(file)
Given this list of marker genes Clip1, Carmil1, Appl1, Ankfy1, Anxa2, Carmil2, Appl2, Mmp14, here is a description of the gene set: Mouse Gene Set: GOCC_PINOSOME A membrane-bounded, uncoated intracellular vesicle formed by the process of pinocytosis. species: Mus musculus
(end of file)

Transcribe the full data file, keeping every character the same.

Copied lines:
Given this list of marker genes Clip1, Carmil1, Appl1, Ankfy1, Anxa2, Carmil2, Appl2, Mmp14, here is a description of the gene set: Mouse Gene Set: GOCC_PINOSOME A membrane-bounded, uncoated intracellular vesicle formed by the process of pinocytosis. species: Mus musculus